The star among All-Stars, Yutaka Take’s mastery spans decades

A wild World All-Star Jockeys series win in Sapporo was a reminder that ‘the Legend’ Yutaka Take is more than just a veteran trading off past achievements.

Yutaka Take and champion galloper Kitasan Black win the 2017 Japan Cup. (Photo by Lo Chun Kit/Getty Images).

Michael Cox



During an interview with the Report earlier this year, the feisty Italian Mirco Demuro let slip what at first sounded like a slight against ‘the Legend’ Yutaka Take: “He was so lucky to be born in the age he was born.” 

Surely the ever-grateful Italian jockey wasn’t taking a potshot at the seemingly untouchable Take? Was Demuro daring to suggest that the greatest of all time was overrated? Take dominated in the late 1980s and through the 1990s, and the next decade and then some for that matter, but was Demuro suggesting the standard is higher now? … that Take has just been trading on reputation since? This reporter imagined an explosive headline: ‘The Legend, now a myth’, and wondered what the fallout for Demuro might be. 

“No, no, no, not at all,” Demuro assured when asked to clarify. “Yutaka Take is a champion, a genius. A great rider. He has great style and balance. He just came along at a time when everybody would just go too fast.”


Stay Gold and Yutaka Take outgun Ekraar and Frankie Dettori to win the 2001 Hong Kong Vase at Sha Tin. (Photo by Getty Images)

Yutaka Take brings Agnes World (red cap) with a late run to land the July Cup. Julian Herbert/ALLSPORT

Yutaka Take and White Muzzle ahead of a second-place finish in the King George VI and Queen Elizabeth Diamond Stakes at Ascot in 1994. (Photo by Getty Images)

Demuro explained that when he first arrived in Japan in 1999 – the midst of Take’s prime – instructions from trainers were simple – “just go” –  and as rivals rode their horses into the ground, Take’s balance, patience and poise had winning races at a record rate. 

Regardless of the primitive tactics of those formative years, Demuro continued, and even if Take had taken advantage of substandard opposition back then, that doesn’t explain away more than three decades of sublime achievements.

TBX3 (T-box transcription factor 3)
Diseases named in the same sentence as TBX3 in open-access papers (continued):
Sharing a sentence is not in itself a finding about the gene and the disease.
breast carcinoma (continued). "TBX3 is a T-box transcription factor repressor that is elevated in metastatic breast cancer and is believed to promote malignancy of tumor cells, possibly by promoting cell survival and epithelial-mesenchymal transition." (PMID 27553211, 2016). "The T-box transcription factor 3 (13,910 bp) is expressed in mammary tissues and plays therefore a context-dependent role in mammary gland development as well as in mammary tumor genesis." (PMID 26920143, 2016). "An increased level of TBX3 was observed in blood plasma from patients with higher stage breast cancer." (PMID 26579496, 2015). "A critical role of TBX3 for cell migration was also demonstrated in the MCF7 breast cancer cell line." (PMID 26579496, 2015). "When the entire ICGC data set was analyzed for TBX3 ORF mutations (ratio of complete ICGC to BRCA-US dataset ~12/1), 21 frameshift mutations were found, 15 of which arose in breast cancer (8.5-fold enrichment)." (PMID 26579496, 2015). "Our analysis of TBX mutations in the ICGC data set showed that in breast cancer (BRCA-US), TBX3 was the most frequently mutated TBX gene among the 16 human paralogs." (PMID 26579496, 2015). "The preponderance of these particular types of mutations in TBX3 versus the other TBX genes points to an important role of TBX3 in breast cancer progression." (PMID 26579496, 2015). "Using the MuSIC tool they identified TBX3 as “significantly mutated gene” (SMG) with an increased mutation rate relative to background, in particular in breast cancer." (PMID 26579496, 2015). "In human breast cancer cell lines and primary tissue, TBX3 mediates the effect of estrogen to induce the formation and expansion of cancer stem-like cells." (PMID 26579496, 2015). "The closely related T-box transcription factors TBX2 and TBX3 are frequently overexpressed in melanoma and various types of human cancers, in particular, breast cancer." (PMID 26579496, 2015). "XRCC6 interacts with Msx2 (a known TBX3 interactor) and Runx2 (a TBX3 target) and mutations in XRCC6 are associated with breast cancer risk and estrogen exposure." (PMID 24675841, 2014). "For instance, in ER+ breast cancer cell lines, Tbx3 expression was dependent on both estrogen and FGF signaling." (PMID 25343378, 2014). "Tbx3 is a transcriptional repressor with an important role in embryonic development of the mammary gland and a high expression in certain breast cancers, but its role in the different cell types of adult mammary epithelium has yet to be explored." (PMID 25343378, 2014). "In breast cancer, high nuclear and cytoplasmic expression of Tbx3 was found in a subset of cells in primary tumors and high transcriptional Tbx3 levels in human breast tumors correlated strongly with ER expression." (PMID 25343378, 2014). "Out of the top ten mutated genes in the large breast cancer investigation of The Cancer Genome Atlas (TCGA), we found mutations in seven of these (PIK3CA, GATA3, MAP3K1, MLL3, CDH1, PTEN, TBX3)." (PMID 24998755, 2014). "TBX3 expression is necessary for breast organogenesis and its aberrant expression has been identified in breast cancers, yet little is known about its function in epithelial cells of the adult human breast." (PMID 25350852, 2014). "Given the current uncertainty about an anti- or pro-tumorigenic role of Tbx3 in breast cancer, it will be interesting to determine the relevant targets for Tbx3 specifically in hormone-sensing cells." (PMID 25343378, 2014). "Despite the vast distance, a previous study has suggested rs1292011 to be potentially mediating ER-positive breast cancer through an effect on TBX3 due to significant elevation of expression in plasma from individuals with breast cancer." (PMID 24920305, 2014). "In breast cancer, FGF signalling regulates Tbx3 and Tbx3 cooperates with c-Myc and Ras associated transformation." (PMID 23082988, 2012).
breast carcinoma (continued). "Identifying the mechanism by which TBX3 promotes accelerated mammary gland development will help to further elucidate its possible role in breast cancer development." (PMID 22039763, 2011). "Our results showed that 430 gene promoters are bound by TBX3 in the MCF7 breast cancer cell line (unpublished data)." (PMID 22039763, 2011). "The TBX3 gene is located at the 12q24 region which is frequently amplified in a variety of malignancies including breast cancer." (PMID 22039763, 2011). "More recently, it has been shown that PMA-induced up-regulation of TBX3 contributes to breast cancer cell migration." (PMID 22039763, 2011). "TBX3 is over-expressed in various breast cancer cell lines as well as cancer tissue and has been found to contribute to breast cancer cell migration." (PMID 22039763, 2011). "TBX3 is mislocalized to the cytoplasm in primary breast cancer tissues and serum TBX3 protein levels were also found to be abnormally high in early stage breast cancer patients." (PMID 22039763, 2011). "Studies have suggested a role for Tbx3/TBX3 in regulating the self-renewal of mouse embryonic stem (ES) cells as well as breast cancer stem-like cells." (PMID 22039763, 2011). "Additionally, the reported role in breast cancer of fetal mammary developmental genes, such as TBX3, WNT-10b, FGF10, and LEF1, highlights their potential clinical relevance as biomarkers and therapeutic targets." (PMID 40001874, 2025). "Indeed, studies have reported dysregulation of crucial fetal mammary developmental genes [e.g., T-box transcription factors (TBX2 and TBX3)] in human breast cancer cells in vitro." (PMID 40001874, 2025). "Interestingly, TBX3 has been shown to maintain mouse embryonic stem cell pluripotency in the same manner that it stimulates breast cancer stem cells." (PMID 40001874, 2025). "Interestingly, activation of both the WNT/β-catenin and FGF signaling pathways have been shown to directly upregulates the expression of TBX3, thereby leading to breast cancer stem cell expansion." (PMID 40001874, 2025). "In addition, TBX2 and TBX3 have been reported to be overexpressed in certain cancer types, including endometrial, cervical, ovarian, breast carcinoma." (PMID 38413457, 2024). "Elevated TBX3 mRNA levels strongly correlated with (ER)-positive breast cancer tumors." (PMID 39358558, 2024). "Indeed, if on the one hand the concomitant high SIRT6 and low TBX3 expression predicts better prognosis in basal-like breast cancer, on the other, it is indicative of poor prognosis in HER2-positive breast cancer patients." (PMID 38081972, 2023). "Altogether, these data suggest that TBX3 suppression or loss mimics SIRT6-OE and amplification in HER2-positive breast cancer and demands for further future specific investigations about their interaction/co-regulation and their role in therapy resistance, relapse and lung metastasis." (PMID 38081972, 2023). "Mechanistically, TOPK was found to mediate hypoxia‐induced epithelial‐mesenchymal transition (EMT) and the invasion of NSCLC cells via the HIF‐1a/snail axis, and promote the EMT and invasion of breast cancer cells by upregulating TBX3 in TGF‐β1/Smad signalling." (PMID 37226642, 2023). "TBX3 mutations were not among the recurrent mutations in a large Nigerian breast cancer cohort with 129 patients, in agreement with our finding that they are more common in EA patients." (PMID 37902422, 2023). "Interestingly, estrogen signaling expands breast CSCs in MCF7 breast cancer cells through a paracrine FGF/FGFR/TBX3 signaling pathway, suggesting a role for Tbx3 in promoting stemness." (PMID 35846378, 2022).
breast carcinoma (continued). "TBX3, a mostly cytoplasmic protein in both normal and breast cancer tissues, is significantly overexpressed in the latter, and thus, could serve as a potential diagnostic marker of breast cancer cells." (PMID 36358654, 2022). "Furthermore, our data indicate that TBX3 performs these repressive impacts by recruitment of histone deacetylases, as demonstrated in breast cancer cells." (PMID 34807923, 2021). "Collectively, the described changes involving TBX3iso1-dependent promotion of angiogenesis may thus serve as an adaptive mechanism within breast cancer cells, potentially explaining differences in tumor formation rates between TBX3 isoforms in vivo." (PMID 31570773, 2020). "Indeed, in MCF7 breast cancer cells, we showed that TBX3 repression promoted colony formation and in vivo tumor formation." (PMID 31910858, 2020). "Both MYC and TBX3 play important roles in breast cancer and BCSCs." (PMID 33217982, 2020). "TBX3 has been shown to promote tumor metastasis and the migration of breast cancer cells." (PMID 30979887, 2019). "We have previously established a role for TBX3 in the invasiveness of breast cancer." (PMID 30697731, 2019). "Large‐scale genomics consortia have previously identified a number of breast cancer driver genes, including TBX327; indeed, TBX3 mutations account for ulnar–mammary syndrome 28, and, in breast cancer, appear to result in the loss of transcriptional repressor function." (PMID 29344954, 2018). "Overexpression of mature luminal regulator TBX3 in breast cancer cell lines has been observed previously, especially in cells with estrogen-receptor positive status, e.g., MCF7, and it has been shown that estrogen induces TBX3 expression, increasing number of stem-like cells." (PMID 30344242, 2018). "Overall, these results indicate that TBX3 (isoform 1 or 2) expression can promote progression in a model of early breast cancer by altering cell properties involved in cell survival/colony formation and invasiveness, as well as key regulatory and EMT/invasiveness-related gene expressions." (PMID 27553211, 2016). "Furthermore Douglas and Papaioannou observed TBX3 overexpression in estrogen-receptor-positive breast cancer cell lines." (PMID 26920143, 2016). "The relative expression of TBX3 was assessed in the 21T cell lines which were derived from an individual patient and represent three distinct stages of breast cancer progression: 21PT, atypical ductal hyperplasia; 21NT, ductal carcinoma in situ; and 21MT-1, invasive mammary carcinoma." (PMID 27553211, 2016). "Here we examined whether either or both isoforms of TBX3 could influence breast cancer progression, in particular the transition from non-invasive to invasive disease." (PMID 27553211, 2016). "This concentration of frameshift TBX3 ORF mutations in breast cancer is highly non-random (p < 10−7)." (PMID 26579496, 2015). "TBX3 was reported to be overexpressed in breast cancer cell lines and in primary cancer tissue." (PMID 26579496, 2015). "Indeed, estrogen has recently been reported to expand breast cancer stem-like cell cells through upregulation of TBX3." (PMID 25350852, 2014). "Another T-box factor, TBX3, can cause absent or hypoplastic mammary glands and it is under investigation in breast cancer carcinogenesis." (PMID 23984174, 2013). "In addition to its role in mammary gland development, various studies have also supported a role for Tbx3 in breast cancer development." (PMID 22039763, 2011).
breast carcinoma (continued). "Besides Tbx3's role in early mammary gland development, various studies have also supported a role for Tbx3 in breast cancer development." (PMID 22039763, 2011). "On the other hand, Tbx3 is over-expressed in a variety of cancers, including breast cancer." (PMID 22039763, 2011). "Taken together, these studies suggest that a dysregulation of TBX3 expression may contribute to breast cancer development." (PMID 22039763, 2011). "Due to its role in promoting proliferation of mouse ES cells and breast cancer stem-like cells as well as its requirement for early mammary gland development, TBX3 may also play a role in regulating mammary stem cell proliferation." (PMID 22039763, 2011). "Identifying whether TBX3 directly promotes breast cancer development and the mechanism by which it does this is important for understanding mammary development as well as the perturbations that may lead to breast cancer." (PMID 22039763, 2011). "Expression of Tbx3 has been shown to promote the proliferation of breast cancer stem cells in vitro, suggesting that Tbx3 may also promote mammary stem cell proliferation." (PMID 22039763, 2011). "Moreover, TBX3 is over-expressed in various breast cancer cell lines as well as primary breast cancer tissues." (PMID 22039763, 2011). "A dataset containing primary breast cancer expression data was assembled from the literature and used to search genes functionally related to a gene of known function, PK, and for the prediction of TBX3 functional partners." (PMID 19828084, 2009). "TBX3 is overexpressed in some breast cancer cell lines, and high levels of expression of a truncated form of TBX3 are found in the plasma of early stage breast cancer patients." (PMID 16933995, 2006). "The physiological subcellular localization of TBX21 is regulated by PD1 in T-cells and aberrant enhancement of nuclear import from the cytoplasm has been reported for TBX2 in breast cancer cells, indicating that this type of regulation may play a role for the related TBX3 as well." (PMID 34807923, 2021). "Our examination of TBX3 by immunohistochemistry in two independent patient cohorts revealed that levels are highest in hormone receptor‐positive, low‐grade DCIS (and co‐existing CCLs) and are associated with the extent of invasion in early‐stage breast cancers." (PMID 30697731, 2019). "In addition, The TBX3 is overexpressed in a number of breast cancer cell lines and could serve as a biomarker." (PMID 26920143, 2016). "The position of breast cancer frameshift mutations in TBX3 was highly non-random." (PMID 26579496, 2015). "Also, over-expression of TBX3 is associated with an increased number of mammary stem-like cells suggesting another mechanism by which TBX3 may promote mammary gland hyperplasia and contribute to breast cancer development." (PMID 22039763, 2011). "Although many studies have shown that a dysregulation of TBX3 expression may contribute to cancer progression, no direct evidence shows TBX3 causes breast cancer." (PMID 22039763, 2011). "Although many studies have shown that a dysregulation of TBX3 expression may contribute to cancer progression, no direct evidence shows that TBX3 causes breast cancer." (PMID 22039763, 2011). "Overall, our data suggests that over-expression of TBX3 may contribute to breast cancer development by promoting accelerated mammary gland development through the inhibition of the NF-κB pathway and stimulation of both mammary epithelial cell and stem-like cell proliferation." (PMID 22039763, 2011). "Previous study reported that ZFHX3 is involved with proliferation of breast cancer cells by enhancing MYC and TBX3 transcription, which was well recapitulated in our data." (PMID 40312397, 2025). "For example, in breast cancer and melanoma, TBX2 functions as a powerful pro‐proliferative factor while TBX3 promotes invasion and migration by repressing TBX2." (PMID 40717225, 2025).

Take sat, waited and swooped to the tune of 18 champion jockey titles in 20 years, he was leading prizemoney earner 16 times and had the highest strike rate on 11 occasions. In nine seasons he topped all three of those categories. Take has had at least one stakes winner per year for the last 35 years, 349 in total. He has won Group 1 races in five straight decades – the 1980s through to the 2020s – 79 of them in all. 

On Saturday at Sapporo, Take was still sitting, waiting and swooping when Meisho Tsutsuji stormed home after others kicked too early in the second leg of the World All-Star Jockeys series. 

Take and Meisho Tsutsuji power to the line at Sapporo on Saturday. (Photo by Lo Chun Kit)

That dramatic win – a record extending 4,371st of his career – and his second placing in the fourth and final leg, was enough for Take to overcome the late scratching of his third ride and clinch the series. 

Even if the 2022 World All-Star Jockeys series trophy won’t find a place on the top shelf of his cabinet, it is only because it is such a crowded one. This year’s Tokyo Yushun was his sixth to go with eight wins in the Tenno Sho (Spring), four Japan Cups, three Arima Kinen wins among those top level victories, plus G1s in France, Hong Kong and Dubai. 

It’s the longevity that really astounds: Take is 53. He won the precursor to the WASJ, the Super Jockey Series, 30 years ago. If that number doesn’t mean much, what about the names Take was competing against that year: Tony Cruz, Lance O’Sullivan and the late Pat Eddery. Take finished second in the second ever series, in 1988, riding against Eddery, Freddy Head and Bill Shoemaker.